Heavy equipment operators advocate for jobs

International Union of Operating Engineers Local 49 union members had their Capitol Day Tuesday, which included a rally where Governor Mark Dayton and other elected officials spoke.  More than 300 members gathered in the rotunda and second floor for the rally, then broke off to meet with their legislators from throughout the state. 

I approached someone along the edges of the crowd following the rally and asked, "Why are you here today?" His response, "I want to work." It is that simple.

This article was written by Jessica Hayssen

He is not alone. Job creation has been the beating drum of the middle class. Yet, in many states, instead of taking up the drumbeat, greedy CEO-backed legislators have turned anti-worker legislation up to 11 in an attempt to silence and divide us.

Make no mistake; we have the very same attacks on workers as in other states. And we are fighting back. Here in Minnesota, we have a Governor who will stand up for workers and help the middle class.

Operating Engineers Local 49 members continued that drum beat in the Capitol halls. They advocated for job creation, which means supporting Governor Dayton’s jobs and infrastructure bill that will put people back to work. These are good construction jobs that we know helps families.

They advocated for protection of Prevailing Wage which ensures that cheap labor contractors don’t take away our family supporting jobs. 49ers also asked legislators to not support any so-called “Right to Work” constitutional amendment, or as Gov. Dayton said at the rally, “the right to work for nothin’.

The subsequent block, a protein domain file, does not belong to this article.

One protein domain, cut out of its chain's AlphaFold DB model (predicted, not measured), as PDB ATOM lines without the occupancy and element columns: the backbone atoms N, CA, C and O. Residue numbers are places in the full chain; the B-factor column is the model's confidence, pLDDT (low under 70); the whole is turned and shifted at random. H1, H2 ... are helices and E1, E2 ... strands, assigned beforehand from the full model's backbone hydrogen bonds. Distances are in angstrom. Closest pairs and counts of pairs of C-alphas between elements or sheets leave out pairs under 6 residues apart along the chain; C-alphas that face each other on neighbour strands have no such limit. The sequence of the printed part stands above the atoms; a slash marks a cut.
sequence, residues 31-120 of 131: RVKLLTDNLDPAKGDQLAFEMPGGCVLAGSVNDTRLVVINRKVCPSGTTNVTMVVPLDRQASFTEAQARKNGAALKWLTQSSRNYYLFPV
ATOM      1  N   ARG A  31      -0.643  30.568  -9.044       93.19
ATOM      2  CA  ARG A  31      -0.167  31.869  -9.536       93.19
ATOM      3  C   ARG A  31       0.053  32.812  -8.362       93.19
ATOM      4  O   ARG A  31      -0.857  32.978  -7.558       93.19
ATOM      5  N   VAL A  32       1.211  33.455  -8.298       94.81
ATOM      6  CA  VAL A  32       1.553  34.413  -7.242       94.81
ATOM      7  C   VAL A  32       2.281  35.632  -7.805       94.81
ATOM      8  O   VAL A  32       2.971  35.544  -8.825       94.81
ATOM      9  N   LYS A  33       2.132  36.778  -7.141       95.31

Operating Engineer Joe KramerONE Union member's profile

Operating Engineer Joe Kramer came down from Watkins to talk to his legislators. A 25-year union member, Joe has seen jobs leave his St. Cloud area community. He used to work highway/heavy equipment but in the past few years has been working on different projects in neighboring states. Currently he is working to maintain a pipeline along the U.S. and Canadian border.

Joe sees how the lack of jobs affects families and communities. “We want to work, that way we can put money back into our communities.” That’s right, and protecting those jobs with Prevailing wage has helped Joe raise a family.

“I have three kids that are in college right now. I can’t imagine how we would get by if it weren’t for Prevailing Wage.”

“I’m here today to hold the politicians feet to the fire. I want them to live up to the job creation promises they ran upon last November. You know, jobs jobs jobs. It’s priority number one.”

Jessica Hayssen is field director for the Minnesota AFL-CIO. She wrote this article for the federation’s website.